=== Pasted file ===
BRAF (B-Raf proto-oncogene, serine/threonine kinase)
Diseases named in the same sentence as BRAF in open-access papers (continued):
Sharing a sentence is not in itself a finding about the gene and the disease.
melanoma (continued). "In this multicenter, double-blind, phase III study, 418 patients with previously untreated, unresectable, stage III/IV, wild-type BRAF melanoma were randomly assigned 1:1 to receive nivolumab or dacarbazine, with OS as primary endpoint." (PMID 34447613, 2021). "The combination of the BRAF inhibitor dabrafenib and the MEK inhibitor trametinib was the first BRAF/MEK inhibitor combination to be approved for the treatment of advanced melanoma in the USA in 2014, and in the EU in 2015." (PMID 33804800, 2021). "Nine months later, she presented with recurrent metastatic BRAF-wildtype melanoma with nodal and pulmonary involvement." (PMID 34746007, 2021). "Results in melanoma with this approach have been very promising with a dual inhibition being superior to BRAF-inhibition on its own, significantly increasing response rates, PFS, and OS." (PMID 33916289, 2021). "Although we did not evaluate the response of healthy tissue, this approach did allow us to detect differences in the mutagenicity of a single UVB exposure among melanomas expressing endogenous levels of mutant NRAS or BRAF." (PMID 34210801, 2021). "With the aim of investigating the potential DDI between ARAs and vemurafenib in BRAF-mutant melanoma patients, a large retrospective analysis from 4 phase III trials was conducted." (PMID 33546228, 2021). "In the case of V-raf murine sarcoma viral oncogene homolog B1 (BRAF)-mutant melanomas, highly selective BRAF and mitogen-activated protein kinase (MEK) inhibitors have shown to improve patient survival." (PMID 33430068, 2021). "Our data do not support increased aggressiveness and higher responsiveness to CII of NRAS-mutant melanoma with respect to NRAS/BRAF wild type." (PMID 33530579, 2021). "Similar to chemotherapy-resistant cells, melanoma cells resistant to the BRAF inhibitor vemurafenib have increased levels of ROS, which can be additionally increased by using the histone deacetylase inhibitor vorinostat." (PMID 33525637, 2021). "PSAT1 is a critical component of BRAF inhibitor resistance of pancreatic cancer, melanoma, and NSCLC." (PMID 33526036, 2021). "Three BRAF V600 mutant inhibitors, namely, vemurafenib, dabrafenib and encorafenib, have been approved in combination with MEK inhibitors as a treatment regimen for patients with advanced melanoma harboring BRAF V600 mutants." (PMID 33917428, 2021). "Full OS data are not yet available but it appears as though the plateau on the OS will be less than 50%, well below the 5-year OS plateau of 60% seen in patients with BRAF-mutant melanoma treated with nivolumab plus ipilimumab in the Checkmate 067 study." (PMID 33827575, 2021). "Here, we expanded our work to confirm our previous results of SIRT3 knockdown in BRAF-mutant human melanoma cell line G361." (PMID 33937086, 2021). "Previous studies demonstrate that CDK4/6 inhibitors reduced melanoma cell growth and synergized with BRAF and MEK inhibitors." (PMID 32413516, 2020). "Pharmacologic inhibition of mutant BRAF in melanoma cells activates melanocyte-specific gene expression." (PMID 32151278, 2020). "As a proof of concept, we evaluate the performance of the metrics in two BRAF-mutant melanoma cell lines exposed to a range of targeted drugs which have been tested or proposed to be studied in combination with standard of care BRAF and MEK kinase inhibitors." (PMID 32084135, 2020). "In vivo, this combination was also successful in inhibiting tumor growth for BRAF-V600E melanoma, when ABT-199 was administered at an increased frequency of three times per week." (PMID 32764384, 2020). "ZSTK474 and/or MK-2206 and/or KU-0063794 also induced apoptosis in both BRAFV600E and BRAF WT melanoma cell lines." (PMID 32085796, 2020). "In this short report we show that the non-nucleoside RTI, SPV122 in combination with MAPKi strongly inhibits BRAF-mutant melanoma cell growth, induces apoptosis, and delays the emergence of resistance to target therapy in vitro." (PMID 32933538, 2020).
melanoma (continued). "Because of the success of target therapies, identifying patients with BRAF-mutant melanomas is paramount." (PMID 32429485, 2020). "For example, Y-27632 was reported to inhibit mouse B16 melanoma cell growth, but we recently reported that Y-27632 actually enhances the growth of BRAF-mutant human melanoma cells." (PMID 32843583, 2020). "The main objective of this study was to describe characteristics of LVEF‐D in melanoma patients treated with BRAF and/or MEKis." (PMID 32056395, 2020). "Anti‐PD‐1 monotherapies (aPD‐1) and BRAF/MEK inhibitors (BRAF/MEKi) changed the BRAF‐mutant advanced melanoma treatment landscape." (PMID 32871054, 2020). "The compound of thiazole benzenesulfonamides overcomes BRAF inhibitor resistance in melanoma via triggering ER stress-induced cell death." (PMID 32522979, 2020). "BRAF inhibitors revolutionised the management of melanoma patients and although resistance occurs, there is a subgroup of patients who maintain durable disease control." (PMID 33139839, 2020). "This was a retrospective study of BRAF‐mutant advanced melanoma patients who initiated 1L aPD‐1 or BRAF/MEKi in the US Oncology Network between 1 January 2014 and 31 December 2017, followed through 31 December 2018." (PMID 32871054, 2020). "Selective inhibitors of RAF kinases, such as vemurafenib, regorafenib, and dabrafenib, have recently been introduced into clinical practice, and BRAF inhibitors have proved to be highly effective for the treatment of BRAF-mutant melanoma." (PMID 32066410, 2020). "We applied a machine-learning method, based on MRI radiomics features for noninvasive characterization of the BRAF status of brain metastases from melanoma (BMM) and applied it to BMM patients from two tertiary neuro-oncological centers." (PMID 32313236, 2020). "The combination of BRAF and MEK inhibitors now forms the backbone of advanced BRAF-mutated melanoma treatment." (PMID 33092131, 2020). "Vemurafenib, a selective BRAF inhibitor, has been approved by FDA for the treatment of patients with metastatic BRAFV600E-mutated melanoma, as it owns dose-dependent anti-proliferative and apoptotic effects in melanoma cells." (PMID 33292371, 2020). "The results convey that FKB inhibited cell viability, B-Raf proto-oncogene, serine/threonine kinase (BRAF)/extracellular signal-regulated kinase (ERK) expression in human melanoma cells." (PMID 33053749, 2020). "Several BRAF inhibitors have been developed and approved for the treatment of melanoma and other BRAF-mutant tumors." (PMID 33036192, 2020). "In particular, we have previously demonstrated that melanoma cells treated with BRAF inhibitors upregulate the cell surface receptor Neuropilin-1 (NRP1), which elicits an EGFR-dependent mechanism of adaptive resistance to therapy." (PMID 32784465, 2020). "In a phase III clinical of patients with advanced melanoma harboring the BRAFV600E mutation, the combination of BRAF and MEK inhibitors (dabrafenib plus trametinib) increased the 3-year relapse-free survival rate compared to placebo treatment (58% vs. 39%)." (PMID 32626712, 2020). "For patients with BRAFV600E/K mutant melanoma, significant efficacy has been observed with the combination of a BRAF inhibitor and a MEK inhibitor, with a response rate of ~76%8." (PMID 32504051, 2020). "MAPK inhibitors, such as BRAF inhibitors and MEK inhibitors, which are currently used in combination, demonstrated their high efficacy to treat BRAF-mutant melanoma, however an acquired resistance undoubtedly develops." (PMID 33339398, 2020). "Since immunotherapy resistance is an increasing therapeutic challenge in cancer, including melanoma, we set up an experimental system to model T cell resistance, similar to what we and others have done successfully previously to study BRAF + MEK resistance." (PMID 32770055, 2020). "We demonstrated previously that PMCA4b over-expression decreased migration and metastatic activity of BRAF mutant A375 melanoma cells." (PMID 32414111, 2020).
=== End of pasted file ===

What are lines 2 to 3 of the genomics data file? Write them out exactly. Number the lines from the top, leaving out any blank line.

Diseases named in the same sentence as BRAF in open-access papers (continued):
Sharing a sentence is not in itself a finding about the gene and the disease.